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Ties Between Customs Value & Transfer Pricing

Actualizado: 24 mar 2020


Strong ties exist between Customs Value and Transfer Pricing: both have opposite interests and different valuation methods. When goods are imported, those goods will constitute an input in the importing country and the value/cost of these goods will be relevant for the determination of the profit that will be taxed by corporate income purposes at the country of import.


The "arm's-length principle" of transfer pricing states that the amount charged by one related party to another for a given product must be the same as if the parties were not related. An arm's-length price for a transaction is therefore what the price of that transaction would be on the open market.


From a Customs perspective, the fact that the two parties involved in the transaction are related parties does not automatically preclude the transaction value as customs value. We would like to mention that the concept of related parties may vary; one is base in the Customs Code (EU regulation) and the other one may change from country to country.


Based on the different calculation methods, transfer pricing value and customs value may differ.



The accurate determination of the customs value method to be used is paramount.

It should be noticed that a valuation determination can be accepted by Customs Authorities but not for Corporate Income Tax Authorities or vice versa.


That is why Transfer Pricing design should be aligned with Customs Valuation design to prevent risk and provide certainty.

It is important to highlight that some countries as USA sets up the customs value as the maximum value for the inventory of goods. In this case the link between Customs Value and Transfer Pricing becomes even stronger.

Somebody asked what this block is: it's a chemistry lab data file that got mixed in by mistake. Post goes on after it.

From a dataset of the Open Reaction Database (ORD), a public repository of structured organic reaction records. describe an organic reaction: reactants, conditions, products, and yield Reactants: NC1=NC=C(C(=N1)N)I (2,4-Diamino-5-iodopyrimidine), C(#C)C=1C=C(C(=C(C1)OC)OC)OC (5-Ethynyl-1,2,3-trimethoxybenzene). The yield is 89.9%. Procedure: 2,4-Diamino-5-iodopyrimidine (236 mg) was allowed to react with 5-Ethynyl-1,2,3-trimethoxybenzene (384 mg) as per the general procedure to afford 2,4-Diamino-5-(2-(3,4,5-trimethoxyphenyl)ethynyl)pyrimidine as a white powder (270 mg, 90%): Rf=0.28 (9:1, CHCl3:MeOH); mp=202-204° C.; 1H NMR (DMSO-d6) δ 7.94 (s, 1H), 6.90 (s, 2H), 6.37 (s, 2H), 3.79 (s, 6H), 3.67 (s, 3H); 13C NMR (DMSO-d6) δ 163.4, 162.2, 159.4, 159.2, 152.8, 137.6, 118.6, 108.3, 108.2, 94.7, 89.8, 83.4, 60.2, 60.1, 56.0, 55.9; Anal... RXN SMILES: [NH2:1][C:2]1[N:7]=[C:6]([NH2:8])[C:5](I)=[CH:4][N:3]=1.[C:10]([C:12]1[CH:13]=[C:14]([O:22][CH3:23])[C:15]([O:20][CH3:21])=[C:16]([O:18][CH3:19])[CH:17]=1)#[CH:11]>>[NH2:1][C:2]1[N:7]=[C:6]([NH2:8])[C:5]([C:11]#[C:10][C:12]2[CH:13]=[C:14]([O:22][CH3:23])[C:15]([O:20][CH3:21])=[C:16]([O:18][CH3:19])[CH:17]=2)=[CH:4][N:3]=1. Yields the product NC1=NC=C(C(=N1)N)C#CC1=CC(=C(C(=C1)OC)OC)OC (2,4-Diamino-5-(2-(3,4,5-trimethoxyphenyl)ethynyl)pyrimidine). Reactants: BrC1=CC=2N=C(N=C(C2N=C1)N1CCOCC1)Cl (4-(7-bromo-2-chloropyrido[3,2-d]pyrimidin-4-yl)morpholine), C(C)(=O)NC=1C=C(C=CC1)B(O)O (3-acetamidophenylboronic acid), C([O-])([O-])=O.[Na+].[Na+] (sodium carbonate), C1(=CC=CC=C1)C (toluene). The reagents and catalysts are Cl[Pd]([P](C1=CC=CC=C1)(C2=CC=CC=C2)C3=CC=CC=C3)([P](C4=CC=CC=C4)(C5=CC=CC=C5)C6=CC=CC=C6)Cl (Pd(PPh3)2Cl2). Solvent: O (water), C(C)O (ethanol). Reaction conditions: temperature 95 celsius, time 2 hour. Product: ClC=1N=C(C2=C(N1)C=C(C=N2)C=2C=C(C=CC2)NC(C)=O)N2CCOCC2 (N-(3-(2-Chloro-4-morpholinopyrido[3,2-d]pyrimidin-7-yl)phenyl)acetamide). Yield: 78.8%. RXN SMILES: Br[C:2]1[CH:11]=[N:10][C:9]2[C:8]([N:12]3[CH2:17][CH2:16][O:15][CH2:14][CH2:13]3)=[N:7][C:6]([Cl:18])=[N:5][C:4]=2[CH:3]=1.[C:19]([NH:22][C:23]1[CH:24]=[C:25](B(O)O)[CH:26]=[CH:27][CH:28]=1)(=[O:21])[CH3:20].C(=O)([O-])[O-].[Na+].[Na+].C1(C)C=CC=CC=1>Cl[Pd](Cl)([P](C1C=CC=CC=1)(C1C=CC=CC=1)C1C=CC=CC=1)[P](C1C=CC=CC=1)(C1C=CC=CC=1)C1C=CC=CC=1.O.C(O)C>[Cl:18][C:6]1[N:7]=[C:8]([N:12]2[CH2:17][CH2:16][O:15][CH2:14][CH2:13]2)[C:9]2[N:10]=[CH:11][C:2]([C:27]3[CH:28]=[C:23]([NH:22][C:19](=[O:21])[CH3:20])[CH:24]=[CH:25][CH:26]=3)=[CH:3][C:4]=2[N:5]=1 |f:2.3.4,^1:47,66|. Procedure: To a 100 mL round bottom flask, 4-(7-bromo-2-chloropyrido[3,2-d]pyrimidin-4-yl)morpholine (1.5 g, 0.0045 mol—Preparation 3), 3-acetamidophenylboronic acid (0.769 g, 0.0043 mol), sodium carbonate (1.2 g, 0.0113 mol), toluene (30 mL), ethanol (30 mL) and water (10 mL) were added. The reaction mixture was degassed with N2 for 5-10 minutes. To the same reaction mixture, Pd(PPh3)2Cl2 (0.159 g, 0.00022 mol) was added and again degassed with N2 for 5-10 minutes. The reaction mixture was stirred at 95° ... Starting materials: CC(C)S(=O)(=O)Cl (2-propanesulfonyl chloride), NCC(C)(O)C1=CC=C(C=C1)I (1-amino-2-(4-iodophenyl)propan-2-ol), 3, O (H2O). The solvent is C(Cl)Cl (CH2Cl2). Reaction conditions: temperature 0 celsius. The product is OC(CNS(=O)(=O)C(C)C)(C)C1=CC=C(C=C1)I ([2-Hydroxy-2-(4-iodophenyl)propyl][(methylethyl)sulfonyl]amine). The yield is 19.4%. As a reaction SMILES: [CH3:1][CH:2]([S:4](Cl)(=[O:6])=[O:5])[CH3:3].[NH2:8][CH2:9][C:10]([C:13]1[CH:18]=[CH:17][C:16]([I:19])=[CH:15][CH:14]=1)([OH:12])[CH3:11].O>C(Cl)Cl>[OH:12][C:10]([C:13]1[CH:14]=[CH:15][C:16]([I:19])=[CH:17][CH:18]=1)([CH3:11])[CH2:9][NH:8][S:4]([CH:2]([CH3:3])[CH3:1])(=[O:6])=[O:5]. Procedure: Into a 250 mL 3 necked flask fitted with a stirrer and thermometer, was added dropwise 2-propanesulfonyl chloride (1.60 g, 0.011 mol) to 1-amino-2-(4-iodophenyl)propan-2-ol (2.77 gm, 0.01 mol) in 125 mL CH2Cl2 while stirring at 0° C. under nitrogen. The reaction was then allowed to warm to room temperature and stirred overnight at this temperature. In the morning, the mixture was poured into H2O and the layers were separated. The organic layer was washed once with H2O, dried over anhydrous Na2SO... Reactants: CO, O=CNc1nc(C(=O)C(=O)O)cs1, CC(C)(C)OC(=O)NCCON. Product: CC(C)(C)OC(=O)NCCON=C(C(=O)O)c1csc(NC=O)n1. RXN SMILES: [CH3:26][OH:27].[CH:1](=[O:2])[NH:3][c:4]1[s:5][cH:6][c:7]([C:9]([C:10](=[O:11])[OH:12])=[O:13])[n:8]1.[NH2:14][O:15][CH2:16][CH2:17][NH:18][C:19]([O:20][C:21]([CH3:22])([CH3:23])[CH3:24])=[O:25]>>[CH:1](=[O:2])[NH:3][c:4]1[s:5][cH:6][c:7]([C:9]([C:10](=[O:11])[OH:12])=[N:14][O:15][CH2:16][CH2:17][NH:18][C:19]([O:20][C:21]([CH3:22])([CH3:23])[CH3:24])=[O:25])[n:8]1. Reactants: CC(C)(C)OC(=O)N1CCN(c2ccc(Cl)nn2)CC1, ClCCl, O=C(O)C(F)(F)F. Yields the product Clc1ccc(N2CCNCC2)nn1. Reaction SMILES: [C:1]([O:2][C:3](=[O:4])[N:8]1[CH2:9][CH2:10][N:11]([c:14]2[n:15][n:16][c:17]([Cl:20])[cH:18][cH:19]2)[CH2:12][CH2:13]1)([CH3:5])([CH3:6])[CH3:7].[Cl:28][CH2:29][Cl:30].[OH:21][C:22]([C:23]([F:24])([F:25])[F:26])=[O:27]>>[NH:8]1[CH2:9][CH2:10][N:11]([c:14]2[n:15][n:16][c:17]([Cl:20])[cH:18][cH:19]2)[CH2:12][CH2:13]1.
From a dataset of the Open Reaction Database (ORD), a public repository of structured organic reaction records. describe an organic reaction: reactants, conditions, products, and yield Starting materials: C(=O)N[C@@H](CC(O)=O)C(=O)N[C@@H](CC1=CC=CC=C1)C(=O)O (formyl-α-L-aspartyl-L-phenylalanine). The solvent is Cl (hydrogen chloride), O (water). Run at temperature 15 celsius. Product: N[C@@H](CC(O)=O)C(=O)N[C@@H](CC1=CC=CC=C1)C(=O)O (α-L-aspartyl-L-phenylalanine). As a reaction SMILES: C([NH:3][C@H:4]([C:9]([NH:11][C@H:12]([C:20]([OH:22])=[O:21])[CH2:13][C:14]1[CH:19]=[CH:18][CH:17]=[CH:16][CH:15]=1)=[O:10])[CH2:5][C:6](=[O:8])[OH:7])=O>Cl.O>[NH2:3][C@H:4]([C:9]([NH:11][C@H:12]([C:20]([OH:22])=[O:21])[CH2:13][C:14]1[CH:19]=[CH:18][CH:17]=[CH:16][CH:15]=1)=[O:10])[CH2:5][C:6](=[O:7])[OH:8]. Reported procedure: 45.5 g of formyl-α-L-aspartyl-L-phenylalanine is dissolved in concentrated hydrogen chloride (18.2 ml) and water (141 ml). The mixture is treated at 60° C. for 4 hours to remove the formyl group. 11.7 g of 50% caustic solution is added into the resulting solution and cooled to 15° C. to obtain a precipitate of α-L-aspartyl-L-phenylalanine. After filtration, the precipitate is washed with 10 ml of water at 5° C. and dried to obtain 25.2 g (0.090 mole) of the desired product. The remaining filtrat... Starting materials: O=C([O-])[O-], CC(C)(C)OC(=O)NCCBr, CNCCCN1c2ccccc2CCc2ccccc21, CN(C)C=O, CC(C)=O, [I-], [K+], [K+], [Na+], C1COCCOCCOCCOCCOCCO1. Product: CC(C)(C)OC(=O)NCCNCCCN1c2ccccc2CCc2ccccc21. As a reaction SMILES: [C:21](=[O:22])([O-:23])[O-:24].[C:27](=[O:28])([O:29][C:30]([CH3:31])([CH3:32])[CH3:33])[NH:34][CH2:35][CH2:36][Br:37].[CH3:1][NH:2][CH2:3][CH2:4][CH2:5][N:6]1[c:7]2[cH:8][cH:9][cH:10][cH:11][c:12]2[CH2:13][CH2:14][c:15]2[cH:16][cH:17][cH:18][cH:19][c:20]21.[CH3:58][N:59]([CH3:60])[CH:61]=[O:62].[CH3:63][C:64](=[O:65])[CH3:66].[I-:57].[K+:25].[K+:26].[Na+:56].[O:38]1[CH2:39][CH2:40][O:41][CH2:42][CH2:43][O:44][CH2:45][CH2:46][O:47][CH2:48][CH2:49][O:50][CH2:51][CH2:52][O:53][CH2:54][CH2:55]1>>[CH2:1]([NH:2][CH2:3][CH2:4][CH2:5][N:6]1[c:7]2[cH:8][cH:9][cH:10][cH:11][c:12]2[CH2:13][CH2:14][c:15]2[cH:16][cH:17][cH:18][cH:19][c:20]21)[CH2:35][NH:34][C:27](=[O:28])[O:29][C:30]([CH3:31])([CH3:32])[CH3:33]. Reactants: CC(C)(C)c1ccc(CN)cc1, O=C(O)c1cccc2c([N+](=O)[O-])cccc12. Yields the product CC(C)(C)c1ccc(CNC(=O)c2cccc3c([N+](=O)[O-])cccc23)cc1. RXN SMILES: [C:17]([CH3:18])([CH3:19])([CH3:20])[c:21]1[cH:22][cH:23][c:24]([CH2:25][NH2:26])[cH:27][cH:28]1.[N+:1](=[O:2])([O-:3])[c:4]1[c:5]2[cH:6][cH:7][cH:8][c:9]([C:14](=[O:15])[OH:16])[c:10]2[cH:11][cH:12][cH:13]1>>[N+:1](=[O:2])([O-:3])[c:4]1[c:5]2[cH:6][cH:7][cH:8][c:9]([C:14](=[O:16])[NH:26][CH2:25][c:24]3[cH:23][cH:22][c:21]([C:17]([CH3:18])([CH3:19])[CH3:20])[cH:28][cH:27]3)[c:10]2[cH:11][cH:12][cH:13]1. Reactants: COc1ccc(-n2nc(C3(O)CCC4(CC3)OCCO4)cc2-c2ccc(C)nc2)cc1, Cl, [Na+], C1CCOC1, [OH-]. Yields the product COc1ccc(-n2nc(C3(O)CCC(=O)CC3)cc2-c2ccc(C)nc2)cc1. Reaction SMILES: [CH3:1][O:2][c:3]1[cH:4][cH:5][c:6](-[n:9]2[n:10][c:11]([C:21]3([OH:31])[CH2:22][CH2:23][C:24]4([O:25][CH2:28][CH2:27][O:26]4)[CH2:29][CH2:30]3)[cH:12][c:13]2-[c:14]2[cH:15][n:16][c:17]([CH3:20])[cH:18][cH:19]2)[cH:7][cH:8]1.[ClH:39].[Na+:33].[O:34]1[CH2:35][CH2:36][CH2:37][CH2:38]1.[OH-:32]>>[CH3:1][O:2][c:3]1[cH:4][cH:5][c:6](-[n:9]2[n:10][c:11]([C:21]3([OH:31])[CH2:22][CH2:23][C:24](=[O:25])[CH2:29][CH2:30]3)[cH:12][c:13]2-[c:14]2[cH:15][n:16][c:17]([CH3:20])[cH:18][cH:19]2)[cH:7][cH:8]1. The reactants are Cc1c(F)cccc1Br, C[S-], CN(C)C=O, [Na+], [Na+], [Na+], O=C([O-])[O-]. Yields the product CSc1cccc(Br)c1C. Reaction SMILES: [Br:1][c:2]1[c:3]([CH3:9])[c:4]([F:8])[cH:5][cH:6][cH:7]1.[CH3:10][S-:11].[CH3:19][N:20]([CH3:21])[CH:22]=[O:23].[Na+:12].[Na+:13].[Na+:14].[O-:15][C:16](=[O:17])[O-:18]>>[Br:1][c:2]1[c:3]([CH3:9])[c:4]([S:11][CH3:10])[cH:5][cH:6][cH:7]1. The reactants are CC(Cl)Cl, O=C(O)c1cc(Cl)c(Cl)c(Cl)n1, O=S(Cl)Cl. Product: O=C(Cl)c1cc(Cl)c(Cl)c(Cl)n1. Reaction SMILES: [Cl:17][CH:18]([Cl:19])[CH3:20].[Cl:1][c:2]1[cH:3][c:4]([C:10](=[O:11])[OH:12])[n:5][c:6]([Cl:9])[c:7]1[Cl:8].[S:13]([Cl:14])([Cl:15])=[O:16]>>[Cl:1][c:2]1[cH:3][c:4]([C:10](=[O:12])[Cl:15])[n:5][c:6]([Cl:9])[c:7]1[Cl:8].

Therefore if the USA taxpayer under declares the value of the imported merchandise and fails to properly adjust the value prior to the liquidation date, Tax Authority may decrease the cost of the goods. Post transfer price adjustments further complicate this situation.

There is not formal direct link in most of the EU countries but reviewing Transfer Pricing Policies is a common practice in Customs Audits where Customs and Direct Tax Authorities share information on a regular basis. 



In most of the EU countries is not possible to reach APAs regarding customs valuation as it happens with transfer pricing (due mostly to the lack of legal basis). But reaching Customs Valuation Agreements with Customs Authorities  is in some countries a standardized practice.


Post transaction adjustments regarding customs value based on previous Customs Valuation Agreements do not have the same treatment in every EU member state.


"It is recommended that in the case of post-transaction transfer pricing adjustments (up or down), companies be relieved from:  a) The obligation to submit an amended declaration for each initial customs declaration b) The payment of penalties, as variations of the transfer price". International Chamber of Commerce (ICC) Policy Statement regarding Customs Valuation and Transfer Pricing

Import VAT plays as well an important role regarding post transaction adjustments, e.g some countries require additional VAT filling or differences may arise regarding VAT assessments or refunds.


We are not going to go into import VAT implications for two main reasons. First at all, if the importer has the right to fully deduct the import VAT (no pro-rate), any additional import VAT assessment will have only a cash impact. Secondly some EU member states have implemented Import VAT deferment accounts and in most of the cases if any import VAT assessment arises, any additional import VAT will be declared on the monthly VAT return with no cash impact. Therefore no additional tax-cost should arise in any case regarding import VAT (except for the loss profit or opportunity cost).


Recovering import VAT as non established company is a different topic we have already commented briefly in other posts.


However it is truth that in practice some EU Tax Authorities use to levy default interests for late payments regarding import VAT against the criteria sets up by the EU Court of Justice.

Penalties for incorrect declarations is a different topic.

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